Sturgeon Warns of 'Monumental Damage' From U.K. Rupture With EU

  • Scottish leader appeals for help to remain in single market
  • Region’s government will help EU citizens stay after Brexit

Scottish First Minister Nicola Sturgeon appealed across the political divide to help keep Britain in the single market after it leaves the European Union.

Speaking as her Scottish National Party begins its annual conference in Glasgow, Sturgeon said the British government’s plan to leave the single market would inflict “monumental damage” on all parts of the U.K.

Nicola Sturgeon

Photographer: James Glossop/WPA Pool via Getty Images

“Let’s stay in the single market and stay in the customs union,” she told the BBC’s "Andrew Marr Show" on Sunday. “We should not simply accept that these things are off the table any more. The arithmetic in the House of Commons is such that we should continue to argue for common sense.”

Staying in the single market would require Britain to keep paying the EU, accept the trade bloc’s regulations and allow free movement of people, obligations Prime Minister Theresa May insists are unacceptable. But pro-EU Tories and the opposition Labour Party back doing so, at least for an extended transition period after Brexit in March 2019. That poses a problem for a weakened Tory government following the loss of its parliamentary majority in June’s general election.

Scotland voted strongly to stay in the EU in the 2016 referendum that put Britain on a path out of the bloc, and Sturgeon pledged to revive her push for a second vote on breaking away from the U.K. once the terms of Brexit become clear. The SNP is the third-largest party in the British parliament despite losing seats in June, though opinion polls show support for independence has fallen.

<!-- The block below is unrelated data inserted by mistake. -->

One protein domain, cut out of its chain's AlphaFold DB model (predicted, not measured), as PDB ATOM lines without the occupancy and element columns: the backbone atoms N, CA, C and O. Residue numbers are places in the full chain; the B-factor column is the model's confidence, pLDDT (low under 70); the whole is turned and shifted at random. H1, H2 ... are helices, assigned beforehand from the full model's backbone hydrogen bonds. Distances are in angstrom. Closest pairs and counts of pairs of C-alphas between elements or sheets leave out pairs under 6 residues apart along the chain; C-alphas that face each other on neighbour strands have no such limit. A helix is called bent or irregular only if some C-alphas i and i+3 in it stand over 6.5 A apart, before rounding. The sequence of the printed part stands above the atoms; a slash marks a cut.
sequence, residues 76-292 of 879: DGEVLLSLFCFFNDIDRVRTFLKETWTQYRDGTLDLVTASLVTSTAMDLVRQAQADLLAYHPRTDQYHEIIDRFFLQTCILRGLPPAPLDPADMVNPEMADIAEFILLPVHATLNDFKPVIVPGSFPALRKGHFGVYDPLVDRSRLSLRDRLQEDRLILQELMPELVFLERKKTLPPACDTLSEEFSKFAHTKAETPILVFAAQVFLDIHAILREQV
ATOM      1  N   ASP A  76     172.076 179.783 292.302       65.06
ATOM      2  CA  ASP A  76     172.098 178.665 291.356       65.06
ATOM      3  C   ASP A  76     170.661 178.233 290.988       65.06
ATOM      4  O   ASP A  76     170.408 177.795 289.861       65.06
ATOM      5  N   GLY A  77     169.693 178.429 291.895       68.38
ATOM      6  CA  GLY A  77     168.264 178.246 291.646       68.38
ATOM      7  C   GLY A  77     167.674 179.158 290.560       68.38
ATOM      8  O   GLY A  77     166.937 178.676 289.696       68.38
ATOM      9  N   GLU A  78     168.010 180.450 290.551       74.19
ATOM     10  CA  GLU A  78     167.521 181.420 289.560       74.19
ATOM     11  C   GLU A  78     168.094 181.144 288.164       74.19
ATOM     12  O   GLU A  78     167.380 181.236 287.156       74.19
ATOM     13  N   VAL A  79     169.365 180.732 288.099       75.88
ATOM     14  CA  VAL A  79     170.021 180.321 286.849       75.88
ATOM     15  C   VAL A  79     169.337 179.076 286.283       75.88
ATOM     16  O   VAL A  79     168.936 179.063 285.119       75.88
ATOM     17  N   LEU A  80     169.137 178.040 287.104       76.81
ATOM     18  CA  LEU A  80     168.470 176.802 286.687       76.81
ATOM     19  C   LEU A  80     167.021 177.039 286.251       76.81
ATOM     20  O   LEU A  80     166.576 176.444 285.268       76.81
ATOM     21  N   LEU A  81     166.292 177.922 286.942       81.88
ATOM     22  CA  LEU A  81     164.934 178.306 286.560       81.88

“We will consider the timing again when we have more clarity toward the end of next year,” she said.

Sturgeon also confirmed that her semi-autonomous government will pick up the tab for the 20,000 EU citizens working in the public sector in Scotland if they are asked to pay a fee to acquire “settled status” after Brexit.

“It would help us keep vital workers and we want to send a message to EU nationals that we want them to stay here because we welcome them,” she said, estimating that any such charge could amount to about 65 pounds ($85) per person.

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